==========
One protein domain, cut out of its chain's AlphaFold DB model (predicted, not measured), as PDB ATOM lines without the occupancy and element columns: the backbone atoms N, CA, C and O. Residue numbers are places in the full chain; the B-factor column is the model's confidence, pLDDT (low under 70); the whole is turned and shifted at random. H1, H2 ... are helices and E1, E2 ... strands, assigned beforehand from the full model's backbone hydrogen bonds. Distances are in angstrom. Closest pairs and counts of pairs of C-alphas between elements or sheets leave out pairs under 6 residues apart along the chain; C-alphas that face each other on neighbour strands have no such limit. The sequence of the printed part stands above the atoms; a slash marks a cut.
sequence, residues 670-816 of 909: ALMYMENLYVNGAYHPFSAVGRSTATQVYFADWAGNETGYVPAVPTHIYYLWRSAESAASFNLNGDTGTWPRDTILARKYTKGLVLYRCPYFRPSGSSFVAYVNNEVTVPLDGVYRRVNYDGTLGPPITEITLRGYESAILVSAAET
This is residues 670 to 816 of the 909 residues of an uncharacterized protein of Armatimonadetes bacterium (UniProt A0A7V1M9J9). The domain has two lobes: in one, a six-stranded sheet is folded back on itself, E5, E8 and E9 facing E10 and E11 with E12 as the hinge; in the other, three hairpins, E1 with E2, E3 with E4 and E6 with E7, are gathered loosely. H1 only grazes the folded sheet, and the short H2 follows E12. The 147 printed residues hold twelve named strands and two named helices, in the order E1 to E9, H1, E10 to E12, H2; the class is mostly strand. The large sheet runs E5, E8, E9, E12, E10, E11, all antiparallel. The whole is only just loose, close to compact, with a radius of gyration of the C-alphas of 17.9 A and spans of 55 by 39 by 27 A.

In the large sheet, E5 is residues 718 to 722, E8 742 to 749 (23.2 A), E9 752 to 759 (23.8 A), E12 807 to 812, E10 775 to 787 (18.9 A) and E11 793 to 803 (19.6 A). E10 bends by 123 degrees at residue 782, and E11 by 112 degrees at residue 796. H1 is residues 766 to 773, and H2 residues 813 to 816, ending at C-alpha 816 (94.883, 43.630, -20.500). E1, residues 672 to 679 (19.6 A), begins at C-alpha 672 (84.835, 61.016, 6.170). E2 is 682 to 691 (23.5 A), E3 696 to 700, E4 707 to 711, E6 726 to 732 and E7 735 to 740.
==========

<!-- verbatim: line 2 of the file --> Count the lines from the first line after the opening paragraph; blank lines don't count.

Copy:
This is residues 670 to 816 of the 909 residues of an uncharacterized protein of Armatimonadetes bacterium (UniProt A0A7V1M9J9). The domain has two lobes: in one, a six-stranded sheet is folded back on itself, E5, E8 and E9 facing E10 and E11 with E12 as the hinge; in the other, three hairpins, E1 with E2, E3 with E4 and E6 with E7, are gathered loosely. H1 only grazes the folded sheet, and the short H2 follows E12. The 147 printed residues hold twelve named strands and two named helices, in the order E1 to E9, H1, E10 to E12, H2; the class is mostly strand. The large sheet runs E5, E8, E9, E12, E10, E11, all antiparallel. The whole is only just loose, close to compact, with a radius of gyration of the C-alphas of 17.9 A and spans of 55 by 39 by 27 A.